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  • Hiroyuki HONDA
    Type: Article
    2011 Volume 120 Issue 10 Pages 1738-1746
    Published: October 20, 2011
    Released: December 01, 2017
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  • Fumihiko KAWAJIRI
    Type: Article
    2011 Volume 120 Issue 10 Pages 1746-1752
    Published: October 20, 2011
    Released: December 01, 2017
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  • [in Japanese]
    Type: Article
    2011 Volume 120 Issue 10 Pages 1753-1754
    Published: October 20, 2011
    Released: December 01, 2017
    JOURNALS FREE ACCESS
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  • [in Japanese]
    Type: Article
    2011 Volume 120 Issue 10 Pages 1754-1755
    Published: October 20, 2011
    Released: December 01, 2017
    JOURNALS FREE ACCESS
    Download PDF (196K)
  • [Author not found]
    Type: Article
    2011 Volume 120 Issue 10 Pages 1792-1788
    Published: October 20, 2011
    Released: December 01, 2017
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  • [Author not found]
    Type: Article
    2011 Volume 120 Issue 10 Pages 1787-1756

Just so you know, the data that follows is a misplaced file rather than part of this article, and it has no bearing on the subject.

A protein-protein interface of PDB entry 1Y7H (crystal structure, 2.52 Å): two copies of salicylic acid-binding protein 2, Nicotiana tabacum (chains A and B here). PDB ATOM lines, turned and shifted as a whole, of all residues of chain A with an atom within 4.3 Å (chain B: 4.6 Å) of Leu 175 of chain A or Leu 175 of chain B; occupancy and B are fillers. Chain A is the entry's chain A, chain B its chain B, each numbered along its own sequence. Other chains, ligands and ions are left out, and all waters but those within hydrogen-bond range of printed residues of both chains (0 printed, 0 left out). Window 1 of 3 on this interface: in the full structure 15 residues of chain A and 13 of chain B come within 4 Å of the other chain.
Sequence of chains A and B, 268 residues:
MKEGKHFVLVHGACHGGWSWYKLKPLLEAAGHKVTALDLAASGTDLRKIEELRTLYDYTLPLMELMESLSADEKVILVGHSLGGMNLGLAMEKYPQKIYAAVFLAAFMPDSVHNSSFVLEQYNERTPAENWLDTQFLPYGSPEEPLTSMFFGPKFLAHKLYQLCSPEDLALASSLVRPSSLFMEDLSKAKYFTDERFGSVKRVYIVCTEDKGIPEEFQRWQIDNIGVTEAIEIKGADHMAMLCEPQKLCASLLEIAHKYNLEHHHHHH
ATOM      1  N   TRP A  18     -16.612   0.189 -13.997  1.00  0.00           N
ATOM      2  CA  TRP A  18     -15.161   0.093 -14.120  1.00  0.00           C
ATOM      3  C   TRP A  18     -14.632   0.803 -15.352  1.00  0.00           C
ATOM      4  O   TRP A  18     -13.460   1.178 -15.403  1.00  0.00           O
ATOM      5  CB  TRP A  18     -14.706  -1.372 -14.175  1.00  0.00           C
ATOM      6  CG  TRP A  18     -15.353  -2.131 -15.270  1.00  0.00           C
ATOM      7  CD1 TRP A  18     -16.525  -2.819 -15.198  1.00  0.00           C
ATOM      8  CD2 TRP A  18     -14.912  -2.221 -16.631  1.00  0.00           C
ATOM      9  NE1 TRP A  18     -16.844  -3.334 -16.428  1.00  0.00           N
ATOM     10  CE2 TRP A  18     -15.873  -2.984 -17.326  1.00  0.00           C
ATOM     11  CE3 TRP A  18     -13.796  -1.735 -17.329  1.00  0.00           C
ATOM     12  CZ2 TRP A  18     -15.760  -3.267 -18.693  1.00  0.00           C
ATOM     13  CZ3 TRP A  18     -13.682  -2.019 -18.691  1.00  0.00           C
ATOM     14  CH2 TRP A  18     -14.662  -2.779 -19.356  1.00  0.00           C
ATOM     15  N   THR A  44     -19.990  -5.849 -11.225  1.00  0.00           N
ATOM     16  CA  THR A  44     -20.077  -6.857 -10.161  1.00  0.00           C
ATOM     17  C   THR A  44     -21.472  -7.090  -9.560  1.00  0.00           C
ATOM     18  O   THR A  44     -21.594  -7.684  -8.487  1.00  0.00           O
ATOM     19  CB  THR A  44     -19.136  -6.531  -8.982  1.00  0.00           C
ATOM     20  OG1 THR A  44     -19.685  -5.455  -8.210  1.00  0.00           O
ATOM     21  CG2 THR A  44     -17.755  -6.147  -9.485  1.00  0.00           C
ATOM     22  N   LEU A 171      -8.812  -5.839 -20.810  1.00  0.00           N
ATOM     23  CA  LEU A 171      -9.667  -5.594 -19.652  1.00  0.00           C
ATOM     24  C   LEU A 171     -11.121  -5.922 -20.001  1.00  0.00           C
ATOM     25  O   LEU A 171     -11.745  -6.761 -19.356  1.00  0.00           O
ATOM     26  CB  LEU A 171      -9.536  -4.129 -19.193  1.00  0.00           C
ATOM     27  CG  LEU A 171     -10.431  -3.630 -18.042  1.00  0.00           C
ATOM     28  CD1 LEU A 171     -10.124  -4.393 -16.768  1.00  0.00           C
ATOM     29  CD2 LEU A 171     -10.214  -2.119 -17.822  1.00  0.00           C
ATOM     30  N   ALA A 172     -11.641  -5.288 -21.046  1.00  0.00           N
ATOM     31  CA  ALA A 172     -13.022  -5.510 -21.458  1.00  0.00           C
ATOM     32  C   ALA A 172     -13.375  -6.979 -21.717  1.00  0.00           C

Published: October 20, 2011
    Released: December 01, 2017
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  • Type: Appendix
    2011 Volume 120 Issue 10 Pages App1-
    Published: October 20, 2011
    Released: December 01, 2017
    JOURNALS FREE ACCESS
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  • Type: Appendix
    2011 Volume 120 Issue 10 Pages App2-
    Published: October 20, 2011
    Released: December 01, 2017
    JOURNALS FREE ACCESS
    Download PDF (37K)
  • Type: Appendix
    2011 Volume 120 Issue 10 Pages App3-
    Published: October 20, 2011
    Released: December 01, 2017
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    Download PDF (37K)
  • Type: Cover
    2011 Volume 120 Issue 10 Pages Cover3-
    Published: October 20, 2011
    Released: December 01, 2017
    JOURNALS FREE ACCESS
    Download PDF (41K)
  • Type: Cover
    2011 Volume 120 Issue 10 Pages Cover4-
    Published: October 20, 2011
    Released: December 01, 2017
    JOURNALS FREE ACCESS
    Download PDF (41K)